The API we’ve grown used to revolves around the three events: keydown, keypress, and keyup. keydown and keyup are called key events because they are fired each time a user presses any key, while keypress is called a character event because it’s supposed to be fired when a character is sent as a result of the key press. All modern browsers seem to agree on this, even if it wasn’t always the case.

For this legacy API, we use the three properties of KeyboardEvent: keyCode, charCode and which. I won’t enter much into the details here, please believe me when I tell you this is a nightmare to work with:

  • Properties don’t have the same meaning when handling a key event (keydown or keyup) versus a character event (keypress).
  • For some keys and events, the values are not consistent cross-browser, even for the latest browser versions.
  • keyCode on key events tries to be international-friendly — no, really — but it fails miserably, because of the lack of a common specification.

So, let’s see what improvements the new API brings us!

The new API, part of UI Events

UI Events, formerly known as DOM Level 3 Events, is a W3C specification in discussion since 2000. It’s still being discussed as a Working Draft, but because most browsers seem to agree today, we can hope that the specification will move forward to a recommendation. The latest keyboard events working draft is available online now.

The new API brings two new very useful properties to a KeyboardEvent event: key and code. They replace the previously existing (and still existing) charCode, keyCode, and which.

Let’s see why these changes are so useful, especially to do cross-keyboard websites (if you will allow me this neologism).

KeyboardEvent.key gives you a printable character or a descriptive string

The property key is almost a direct replacement for the previously used which, except it’s a lot more predictable.

When the pressed key is a printable character, you get the character in string form (instead of its ASCII/Windows-1252 code for which and keyCode, or Unicode code for charCode).

When the pressed key is not a printable character (for example: Backspace, Control, but also Enter or Tab which actually are printable characters), you get a multi-character descriptive string, like 'Backspace', 'Control', 'Enter', 'Tab'.

Among major, modern desktop browsers, only Safari doesn’t support the property yet, but will in the next version.

KeyboardEvent.key Browser Usage, February 2017. All desktop browsers except Safari support the property. Next version of Safari will support it though.

KeyboardEvent.code gives you the physical key

The property is completely new with this specification, although it is what keyCode should have been.

It gives you, in a string form, the physical key that was pressed. This means it’s totally independent of the keyboard layout that is being used.

So let’s say the user presses the Q key on a QWERTY keyboard. Then event.code gives you 'KeyQ' while event.key gives you 'q'.

But when a AZERTY keyboard user presses the A key, he also gets 'KeyQ' as event.code, yet event.key contains 'a'. This happens because the A key on a AZERTY keyboard is at the same location as the Q key on a QWERTY keyboard.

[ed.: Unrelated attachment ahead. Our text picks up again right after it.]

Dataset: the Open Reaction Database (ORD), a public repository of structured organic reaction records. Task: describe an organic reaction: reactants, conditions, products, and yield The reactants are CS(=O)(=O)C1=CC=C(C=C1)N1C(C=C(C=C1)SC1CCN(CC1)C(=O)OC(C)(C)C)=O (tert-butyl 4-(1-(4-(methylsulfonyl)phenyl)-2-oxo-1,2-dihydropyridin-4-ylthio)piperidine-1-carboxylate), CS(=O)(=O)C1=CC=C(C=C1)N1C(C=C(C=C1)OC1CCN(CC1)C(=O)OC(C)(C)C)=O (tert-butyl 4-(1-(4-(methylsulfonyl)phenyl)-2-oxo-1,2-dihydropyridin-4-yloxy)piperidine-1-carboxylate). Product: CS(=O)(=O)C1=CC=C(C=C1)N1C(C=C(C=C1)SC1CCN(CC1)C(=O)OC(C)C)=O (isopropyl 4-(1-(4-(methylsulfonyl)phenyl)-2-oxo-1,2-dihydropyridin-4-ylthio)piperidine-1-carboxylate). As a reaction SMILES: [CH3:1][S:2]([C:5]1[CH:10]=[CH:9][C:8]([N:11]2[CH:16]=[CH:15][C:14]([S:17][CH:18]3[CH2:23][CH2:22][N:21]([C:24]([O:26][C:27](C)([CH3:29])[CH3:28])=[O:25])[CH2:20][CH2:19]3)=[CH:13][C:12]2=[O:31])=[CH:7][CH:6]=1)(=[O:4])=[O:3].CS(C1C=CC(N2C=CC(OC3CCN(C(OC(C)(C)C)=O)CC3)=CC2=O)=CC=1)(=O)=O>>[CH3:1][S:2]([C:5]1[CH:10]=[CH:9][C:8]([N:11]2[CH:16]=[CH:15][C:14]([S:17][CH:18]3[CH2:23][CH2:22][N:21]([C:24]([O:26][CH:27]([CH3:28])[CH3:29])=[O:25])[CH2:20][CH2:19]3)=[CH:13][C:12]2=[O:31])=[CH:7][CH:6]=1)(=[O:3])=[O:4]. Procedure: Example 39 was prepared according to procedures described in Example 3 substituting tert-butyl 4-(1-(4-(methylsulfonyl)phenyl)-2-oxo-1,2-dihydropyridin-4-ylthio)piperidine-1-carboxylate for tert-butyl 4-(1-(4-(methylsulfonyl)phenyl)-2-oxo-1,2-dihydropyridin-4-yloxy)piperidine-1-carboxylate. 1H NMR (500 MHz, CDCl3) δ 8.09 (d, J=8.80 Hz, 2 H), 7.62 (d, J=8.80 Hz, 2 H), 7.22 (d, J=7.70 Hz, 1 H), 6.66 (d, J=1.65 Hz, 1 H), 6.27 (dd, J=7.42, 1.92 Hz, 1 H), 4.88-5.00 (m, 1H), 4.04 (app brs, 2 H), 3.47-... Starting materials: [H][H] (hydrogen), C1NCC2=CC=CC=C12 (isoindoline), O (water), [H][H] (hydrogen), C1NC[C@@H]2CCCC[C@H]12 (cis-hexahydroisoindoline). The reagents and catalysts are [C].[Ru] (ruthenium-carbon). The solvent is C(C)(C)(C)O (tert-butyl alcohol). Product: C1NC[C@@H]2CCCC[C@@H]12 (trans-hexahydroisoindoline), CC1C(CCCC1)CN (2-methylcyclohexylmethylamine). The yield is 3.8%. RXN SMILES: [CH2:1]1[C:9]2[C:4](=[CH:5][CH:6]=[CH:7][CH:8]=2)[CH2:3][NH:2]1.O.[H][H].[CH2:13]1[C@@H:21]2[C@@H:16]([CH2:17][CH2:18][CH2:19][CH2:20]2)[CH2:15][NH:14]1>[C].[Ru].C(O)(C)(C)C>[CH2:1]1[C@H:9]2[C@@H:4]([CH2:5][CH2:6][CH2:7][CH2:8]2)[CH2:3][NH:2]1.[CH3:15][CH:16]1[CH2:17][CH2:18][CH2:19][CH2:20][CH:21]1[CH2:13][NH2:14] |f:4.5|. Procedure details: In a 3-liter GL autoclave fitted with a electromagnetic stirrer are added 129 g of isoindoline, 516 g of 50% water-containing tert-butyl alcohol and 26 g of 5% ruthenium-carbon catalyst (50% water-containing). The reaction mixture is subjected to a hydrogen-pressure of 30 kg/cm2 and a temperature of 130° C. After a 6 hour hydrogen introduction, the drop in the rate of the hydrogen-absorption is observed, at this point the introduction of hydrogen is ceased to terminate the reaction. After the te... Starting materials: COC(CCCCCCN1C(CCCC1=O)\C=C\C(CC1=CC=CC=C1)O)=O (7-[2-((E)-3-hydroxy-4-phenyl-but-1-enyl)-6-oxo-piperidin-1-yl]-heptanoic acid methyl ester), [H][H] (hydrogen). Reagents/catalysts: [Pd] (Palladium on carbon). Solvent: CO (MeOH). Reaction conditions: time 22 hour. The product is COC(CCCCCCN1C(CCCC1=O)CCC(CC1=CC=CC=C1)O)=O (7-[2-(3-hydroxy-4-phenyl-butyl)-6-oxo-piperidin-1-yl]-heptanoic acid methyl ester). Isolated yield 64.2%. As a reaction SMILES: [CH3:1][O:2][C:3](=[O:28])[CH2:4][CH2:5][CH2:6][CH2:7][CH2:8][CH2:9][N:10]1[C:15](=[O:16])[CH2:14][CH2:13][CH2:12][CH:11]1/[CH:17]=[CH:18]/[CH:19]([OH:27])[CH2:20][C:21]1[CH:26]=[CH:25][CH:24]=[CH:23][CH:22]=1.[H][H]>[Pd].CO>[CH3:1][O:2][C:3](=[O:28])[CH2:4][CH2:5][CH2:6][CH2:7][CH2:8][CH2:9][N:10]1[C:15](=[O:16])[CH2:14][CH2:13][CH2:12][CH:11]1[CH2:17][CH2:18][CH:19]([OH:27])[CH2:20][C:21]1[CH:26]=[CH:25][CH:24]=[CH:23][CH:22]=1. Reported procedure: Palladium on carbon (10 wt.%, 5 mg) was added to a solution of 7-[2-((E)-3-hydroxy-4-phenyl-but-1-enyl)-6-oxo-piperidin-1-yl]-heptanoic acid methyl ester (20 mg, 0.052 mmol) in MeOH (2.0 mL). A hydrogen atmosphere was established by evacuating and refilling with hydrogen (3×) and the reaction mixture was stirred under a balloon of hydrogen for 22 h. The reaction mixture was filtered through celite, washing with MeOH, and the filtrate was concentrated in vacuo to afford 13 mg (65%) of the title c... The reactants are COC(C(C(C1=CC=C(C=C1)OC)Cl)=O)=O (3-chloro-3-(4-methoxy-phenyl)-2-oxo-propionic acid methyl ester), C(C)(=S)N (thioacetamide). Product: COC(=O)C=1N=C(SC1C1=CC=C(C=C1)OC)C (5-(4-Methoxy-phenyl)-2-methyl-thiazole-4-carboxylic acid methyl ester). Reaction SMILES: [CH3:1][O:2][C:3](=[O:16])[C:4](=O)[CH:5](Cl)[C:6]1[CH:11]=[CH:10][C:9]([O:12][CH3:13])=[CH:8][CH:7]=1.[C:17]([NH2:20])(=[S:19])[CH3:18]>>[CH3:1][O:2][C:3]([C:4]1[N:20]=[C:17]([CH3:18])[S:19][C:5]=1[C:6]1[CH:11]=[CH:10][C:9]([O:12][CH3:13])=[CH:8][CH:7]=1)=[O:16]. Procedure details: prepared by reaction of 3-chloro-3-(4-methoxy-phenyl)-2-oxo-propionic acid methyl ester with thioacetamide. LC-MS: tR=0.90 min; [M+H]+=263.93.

As for numbers, the top digit bar yields values like 'Digit1', while the numeric pad yields values like 'Numpad1'.

Unfortunately this feature is currently implemented only in Blink and Firefox, but Safari support is coming soon.

KeyboardEvent.code Browser Usage, February 2017. Firefox and Blink-based browsers like Chrome and Opera support it. Safari will support it in the next version. Internet Explorer, Edge and most mobile browsers do not.

The reference keyboard

If each key triggers a specific code…, then I can hear your next question. Which code is triggered for which key? What is the reference keyboard?

This is more complicated than it seems. There’s no existing keyboard with all the possible keys.

That’s why the W3C published a specification just for this. You can read about the existing mechanical layouts around the world, as well as their reference keyboard. For instance here is their reference keyboard for the alphanumerical part:

Keyboard Codes, alphanumeric section. Click for a SVG version

I encourage you to take a look and get at least an overview of this specification.

Please also note that the W3C has also published a sibling specification describing the values for the key property.

The relationship between keys and codes

I highly recommend to read through the examples given in the specification. They show very clearly what happens when the user presses various types of keys, both for code and key.

Cross-browser controls

The wonderful Mozilla Developer Network offers a good example of how to control a game using WASD or arrows. But the example doesn’t run cross-browser, and in particular, it doesn’t work on Safari or Internet Explorer because they haven’t implemented the specification yet. So let’s look at how we can support some cross-browser code.

Of course, where the specification isn’t implemented, it won’t work properly on a non-QWERTY keyboard. For this reason, it’s a good idea to use the arrow keys as well, because they’re always at the same place everywhere. In this example, I also use the numeric pad and the IJKL keys, as they’re less likely to be at different locations.

Here’s an example of how JavaScript code can support both the new API and the older API.

window.addEventListener('keydown', function(e) {
  if (e.defaultPrevented) {

  // We don't want to mess with the browser's shortcuts
  if (e.ctrlKey || e.altKey || e.metaKey || e.shiftKey) {